Yet I'm also conflicted. Although I really support these revolutions, my country, Jordan, has suffered a lot because of them. The number of refugees in Jordan is huge -- over 900,000 Syrians alone -- not to mention refugees from Iraq and other countries. Jordan is suffering from huge economic losses because of the refugee camps that lack adequate external support. At the same time, walking the streets of Amman, you realize that they're also overcrowded. You can sense the increase in real estate prices and the frustration at the hiring preference of a refugee over a Jordanian because of lower rates. The refugees flooded into our country, some fleeing the repercussions of failed Arab Spring revolutions, and the impact isn't always easy to deal with. In spite of all this, I still believe in the Arab Spring movement as a whole, but I think these kinds of movements need to be more nuanced based on the situation at hand. I don't believe that Jordanians must revolt, even though we are facing many difficulties and suffering from a lack of services. Reforms are needed in all aspects of the country, but that doesn't mean we need a revolution.
Reforms are needed in all aspects of the country, but that doesn't mean we need a revolution.
This is a contradiction that I live with on a daily basis because I really care about the interests of the surrounding Arab countries. In the beginning, I completely believed that people should go after their freedom, even if the process involves violence. But from time to time I think to myself, is it worth all the losses and the innocent lives? Is it worth destroying a whole country and its history? If you ask me now, I'd say no, it isn't worth it. They should've stayed as peaceful as possible, but because they were already engaged in war, or a state of war, perhaps there was no choice but to continue fighting.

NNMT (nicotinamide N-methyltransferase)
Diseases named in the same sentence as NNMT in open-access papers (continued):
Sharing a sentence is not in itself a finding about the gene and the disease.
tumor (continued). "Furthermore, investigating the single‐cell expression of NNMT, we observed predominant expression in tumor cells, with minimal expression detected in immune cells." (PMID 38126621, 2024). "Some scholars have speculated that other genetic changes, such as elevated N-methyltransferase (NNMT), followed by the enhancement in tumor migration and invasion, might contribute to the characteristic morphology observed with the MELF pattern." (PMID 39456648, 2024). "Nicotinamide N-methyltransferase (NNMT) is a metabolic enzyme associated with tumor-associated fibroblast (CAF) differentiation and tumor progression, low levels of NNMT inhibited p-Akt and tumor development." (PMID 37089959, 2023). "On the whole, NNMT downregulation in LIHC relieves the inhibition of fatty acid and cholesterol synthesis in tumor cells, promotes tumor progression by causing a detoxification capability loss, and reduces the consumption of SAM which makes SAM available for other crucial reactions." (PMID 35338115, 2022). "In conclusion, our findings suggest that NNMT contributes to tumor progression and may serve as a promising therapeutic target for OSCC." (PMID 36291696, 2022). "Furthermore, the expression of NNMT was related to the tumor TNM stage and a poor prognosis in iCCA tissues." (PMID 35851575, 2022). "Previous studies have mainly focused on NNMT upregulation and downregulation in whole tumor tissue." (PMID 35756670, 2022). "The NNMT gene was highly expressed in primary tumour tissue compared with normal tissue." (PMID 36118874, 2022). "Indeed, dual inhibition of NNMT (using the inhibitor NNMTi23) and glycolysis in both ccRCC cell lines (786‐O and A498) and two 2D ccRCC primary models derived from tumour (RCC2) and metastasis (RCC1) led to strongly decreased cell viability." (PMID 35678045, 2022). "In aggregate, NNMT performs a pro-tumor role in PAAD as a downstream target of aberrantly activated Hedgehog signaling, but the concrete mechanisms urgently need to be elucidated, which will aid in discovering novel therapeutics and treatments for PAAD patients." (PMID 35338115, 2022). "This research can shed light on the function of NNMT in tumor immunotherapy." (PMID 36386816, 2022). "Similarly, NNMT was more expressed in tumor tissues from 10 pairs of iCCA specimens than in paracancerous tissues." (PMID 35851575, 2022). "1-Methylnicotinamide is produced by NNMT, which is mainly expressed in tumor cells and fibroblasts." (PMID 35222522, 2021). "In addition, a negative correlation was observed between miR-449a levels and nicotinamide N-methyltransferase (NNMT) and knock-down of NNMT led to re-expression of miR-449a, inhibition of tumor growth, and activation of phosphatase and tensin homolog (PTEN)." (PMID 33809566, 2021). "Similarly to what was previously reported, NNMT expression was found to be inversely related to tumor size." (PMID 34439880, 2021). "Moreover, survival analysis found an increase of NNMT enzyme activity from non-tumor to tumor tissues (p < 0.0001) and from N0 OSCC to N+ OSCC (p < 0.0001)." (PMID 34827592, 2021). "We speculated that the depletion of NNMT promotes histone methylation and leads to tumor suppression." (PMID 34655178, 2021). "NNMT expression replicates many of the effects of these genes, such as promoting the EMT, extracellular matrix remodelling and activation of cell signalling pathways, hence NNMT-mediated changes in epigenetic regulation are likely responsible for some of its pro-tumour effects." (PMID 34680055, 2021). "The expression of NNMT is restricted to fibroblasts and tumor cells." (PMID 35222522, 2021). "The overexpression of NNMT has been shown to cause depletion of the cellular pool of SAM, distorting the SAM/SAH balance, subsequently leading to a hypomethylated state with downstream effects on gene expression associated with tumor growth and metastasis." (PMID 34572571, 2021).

In another respect, however, my opinion is more concrete, more definite. I'm against revolution in my country. Why? First of all, because the political situation in Jordan is not as bad as in Egypt or Syria or other countries. We've always had a parliament, there is always a discussion about decision making, and most of the time, anyone who does something wrong gets punished. We never heard the terrible stories of torture here that we have become accustomed to hearing about our neighbor Syria long before the revolution. It was known that if someone gets into any kind of prison in Syria -- even by mistake -- he will probably be lost forever. The inspiration of the Syrian revolution was actually for that purpose -- to change what had been going on with impunity.
Jordan is not perfect. We have corruption and other major problems, but they can be solved very peacefully because the government actually listens to its citizens. At the very beginning of the Arab Spring revolutions, there were many protests in Jordan demanding reformation, and the government did take a few steps toward trying to please the public. That didn't happen in Syria. It didn't happen in Egypt. And that's why things got much bigger. And it's why a revolution in Jordan would only cause destruction. That's not to say that the spirit of revolution didn't necessarily impact Jordan positively. Now everyone criticizes the government harshly without fear, so there is touch of political resurgence here, too.